As vibrant as the Vancouver, British Columbia music scene has been over the past four years or so, these days, it’s gotten a bit too bland. The West Coast city’s chief musical export has been indie pop, best exemplified by artists like the great New Pornographers, the woefully underrated young and sexy, and younger bands like The Salteens and The Organ. As upbeat and happy as that kind of music is, it gets tiresome pretty fast when you get album after album of the same old thing, year after year. The sheer predictability of Vancouver indie rock makes Girl Nobody‘s debut album, The Future Isn’t What It Used to Be all the more of a pleasant surprise.
Admittedly, the appeal of Girl Nobody has a lot to do with the stunning Marta Jacuibek. The Polish-born chanteuse and keyboardist is the focal point of the quintet, and not just for her beauty. Possessing an intoxicating, distinctive voice that places somewhere between Lamb’s Louise Rhodes and Catatonia’s Cerys Matthews, she sings, howls, and coos her way all over this album, veering from atmospheric dreampop, to acoustic, twee-oriented fare, to more adventurous music that sounds more inspired by Kurt Weill than modern pop. “I want to show you how bright I shine,” she sings at one point, and on this album, does she ever. Her lyrics show a Bjork-like playfulness at times, as she sings about UFO sightings at soccer games (“Aliens”), fires off anti-Capitalist rants (“Why Am I Alone”), unique erotic imagery (“I woke up with my thigh clinging with dampness to your side”, “Pink seems to suit you best as long as you shave your chest”), as well as more straightforward love songs. Sweet one minute, and aggressive the next, Jacuibek pulls it all off with great ease.
The Future Isn't What It Used to Be
US: 2 Mar 2004
UK: Available as import
That said, Girl Nobody would be nothing with the four other guys. Happy to sit back and let Jacuibek bask in the spotlight, the rest of the band becomes Girl Nobody’s greatest strength, leaping from genre to genre with astounding skill. Bassist Jeremiah Schneider, percussionist Brett Drury, and multi-instrumentalists Joey Turco and Jimmy Northey add huge helpings sophistication and flair, much like the great Jon Brion, and it’s all been slickly arranged by producer Futcher (who recently produced the acclaimed debut by The Be Good Tanyas). The insistent “My Best” has the band combining distorted rock guitar with stuttering electronic beats, “Come and Find Me” veers off into a mix of bossa nova and atmospheric country before bursting into a propulsive pop chorus, while “Cages” and “Yellow Morning” are much more simple, with airy keyboards and acoustic guitar. Then there’s a song like “Sirens”, with its loud, shoegazer style guitar drones, which is followed immediately by the more subtle, electronic-oriented “Carlucci”. The music may seem all over the map at first, but there’s a real consistency to it all, and self-indulgence never creeps in.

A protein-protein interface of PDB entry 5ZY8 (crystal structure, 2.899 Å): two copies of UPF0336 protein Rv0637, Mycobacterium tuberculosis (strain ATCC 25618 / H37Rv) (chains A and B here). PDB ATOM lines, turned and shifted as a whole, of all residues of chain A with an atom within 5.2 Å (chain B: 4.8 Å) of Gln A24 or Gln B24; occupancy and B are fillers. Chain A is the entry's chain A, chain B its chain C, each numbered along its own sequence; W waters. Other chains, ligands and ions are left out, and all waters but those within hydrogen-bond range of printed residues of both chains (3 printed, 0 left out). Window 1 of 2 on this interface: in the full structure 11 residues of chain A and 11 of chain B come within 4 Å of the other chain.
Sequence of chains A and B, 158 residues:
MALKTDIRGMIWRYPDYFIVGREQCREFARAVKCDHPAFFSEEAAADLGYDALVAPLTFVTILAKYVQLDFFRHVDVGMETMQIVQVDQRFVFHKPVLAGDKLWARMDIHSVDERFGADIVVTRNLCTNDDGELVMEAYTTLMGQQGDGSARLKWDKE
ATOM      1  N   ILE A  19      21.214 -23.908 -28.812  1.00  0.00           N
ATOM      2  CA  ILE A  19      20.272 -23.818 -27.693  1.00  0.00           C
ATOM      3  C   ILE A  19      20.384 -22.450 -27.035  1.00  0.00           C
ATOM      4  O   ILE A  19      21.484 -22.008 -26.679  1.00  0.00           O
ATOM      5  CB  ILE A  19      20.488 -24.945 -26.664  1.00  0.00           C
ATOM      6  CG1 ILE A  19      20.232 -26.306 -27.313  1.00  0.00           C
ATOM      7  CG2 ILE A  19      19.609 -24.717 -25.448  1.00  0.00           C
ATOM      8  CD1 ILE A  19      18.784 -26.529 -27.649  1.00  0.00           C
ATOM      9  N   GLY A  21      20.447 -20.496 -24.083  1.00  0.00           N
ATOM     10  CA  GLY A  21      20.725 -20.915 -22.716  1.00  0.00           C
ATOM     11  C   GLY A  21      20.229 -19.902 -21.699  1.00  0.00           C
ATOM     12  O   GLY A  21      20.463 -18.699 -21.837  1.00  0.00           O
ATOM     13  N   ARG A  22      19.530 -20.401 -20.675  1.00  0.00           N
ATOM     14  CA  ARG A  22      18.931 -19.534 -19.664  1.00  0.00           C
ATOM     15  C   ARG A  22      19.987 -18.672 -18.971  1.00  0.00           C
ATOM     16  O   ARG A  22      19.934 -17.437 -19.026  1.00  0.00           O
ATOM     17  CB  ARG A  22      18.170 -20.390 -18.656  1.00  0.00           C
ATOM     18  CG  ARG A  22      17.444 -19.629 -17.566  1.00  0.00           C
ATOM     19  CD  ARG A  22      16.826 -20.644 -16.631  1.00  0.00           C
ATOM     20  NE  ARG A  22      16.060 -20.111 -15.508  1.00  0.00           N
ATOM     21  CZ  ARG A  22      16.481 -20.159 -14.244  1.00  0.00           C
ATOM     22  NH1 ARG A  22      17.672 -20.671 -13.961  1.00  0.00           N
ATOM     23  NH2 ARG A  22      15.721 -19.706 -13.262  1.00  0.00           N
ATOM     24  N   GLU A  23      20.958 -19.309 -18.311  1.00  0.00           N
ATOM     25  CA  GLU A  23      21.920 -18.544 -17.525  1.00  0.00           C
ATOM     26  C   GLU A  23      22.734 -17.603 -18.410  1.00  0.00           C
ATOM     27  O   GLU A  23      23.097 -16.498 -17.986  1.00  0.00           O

Most immediately pleasing is “Aliens”, a blend of a sprightly drum beat and layers of vocal harmonies by Jacuibek that sound reminiscent of Lush, circa 1991. Possessing the kind of goofy charm you’d expect from a band like Super Furry Animals, Marta’s tale of aliens and soccer players is buoyed by a chorus as catchy as anything you’ll hear this year. “Smile and Beware”, on the other hand, is a flat-out gorgeous ballad, a lushly-arranged piece of wispy pop that has the entire band shining, especially the radiant Jacuibek, whose voice soars and weaves its way around her bandmates’ deft acoustic shuffle. The slow, sultry “Paperdoll” has Jacuibek intoning longingly, “You cut me out with love and tenderness, worked around my edges carefully…Each time you’d fold me up I’d hope and pray that soon you’d pull me out with your precious hands,” as the band provides a slinky, slightly menacing arrangement. Also of note is the untitled bonus track, a remix of “Why Am I Alone”, by New York-based artist Delikate Impostor, which only shows another direction the band could easily head in, as their sound lends itself perfectly to a more dance-oriented arrangement.
Aside from the supremely gifted Dan Snaith (of Manitoba fame), Canadian independent music, as good as it has been lately, has lacked some real musical boldness, and The Future Isn’t What It Used to Be lends a classy, worldly quality to Canadian pop that really hadn’t been there before. Three years in the making, this is one confident debut, so well-performed and recorded, that even when the band misfires a bit, it still sounds good. With that woman’s voice, her looks, and the four supremely talented men playing behind her, this band shouldn’t be nobodies for very much longer.
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